Taking care of the children’s financial needs is one of the biggest challenges after a couple divorces. A custodial parent may face the possibility that their one income will have to provide support instead of the double income from two parents. But Connecticut family law helps assure the child’s well-being by requiring child support.
A parent may receive child support payments if they have custody or the child lives with them, the other parent can be located and a court orders support. Courts rely on legal guidelines to calculate support payments.
First, the court considers parents’ net weekly income. This is the percentage of their total income used to support their children. Next, it reviews how much each parent contributes to the combined net weekly income. More support may be ordered for medical expenses or childcare.
Parents may agree to the amount of child support. However, a judge must approve the settlement and issue an order so that payments are enforceable.
Child support payments will continue until the child graduates high school or turns 19-years-old, whichever occurs first. Payments must usually continue even if the child’s other parent remarries or lives with someone else, the paying parent does not see their child, or the paying parent is unemployed or incarcerated.
A parent can receive child support for the past, known as retroactive child support, if the other parent was able to afford support for that period. A court may order retroactive support for up to three previous years or to the child’s birthdate if the child is under 3-years-old.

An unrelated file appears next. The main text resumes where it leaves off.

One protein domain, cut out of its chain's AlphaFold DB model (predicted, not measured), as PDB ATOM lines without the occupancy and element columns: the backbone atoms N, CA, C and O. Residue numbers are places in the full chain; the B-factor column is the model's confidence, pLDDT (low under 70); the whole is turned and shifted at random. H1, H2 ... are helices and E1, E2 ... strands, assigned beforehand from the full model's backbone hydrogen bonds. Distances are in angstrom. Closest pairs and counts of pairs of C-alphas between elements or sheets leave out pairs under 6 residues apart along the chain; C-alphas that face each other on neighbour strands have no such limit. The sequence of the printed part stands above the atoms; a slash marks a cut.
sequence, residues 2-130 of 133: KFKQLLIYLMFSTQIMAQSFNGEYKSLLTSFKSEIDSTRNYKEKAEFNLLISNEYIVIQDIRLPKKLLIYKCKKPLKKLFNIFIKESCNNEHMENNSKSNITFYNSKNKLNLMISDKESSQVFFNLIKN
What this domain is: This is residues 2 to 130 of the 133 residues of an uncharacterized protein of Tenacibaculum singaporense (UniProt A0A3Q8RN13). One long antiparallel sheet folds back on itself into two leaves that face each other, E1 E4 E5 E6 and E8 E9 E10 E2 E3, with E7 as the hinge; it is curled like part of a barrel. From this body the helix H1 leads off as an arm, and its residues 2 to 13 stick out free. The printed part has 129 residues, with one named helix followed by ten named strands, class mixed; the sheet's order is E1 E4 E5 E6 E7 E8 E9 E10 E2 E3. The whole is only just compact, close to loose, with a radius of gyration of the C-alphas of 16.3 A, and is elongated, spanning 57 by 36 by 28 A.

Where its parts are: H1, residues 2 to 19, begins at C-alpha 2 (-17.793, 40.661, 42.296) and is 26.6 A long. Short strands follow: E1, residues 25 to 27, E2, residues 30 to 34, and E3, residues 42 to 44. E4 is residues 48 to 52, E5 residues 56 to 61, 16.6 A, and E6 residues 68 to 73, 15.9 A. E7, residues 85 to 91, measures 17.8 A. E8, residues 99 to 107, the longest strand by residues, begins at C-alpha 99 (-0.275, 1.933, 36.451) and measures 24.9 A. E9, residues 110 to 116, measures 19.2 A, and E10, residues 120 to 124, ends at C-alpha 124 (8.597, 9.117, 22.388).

Failure to pay
Failure to pay child support is a serious offense. A parent who falls behind should continue to pay as much as they can and seek a modification. The support enforcement agency may deduct payments from paychecks, tax refund or bank accounts
There are also other ways to collect unpaid support. A recipient parent or support enforcement agency may seek a contempt of court ruling for violating a court order, put a lien on that parent’s property, report the parent to credit bureaus and stop the other parent from getting a passport.
There are other sanctions if a parent was found in contempt of court over a known order and was able to make payments. The court may order the parent to make lump sum payments, search for work or return to court. A driver’s license may be taken away or a court may order incarceration if a parent does not follow the court’s order.
But a recipient parent may not deny visitation or custody if the other parent does not meet their child support obligations. This would violate court orders. Both parents still have the right to seek custody and visitation.
A parent cannot change the amount of support without obtaining a court-issued modification. Amount may be raised or lowered if there was a large change to either parent’s income, the cost of care for the child substantially changed, the child no longer lives with the recipient parent or another major change in circumstances.
Calculating and seeking a support may be complicated and stressful. An attorney can provide options and pursue support in negotiations and court proceedings.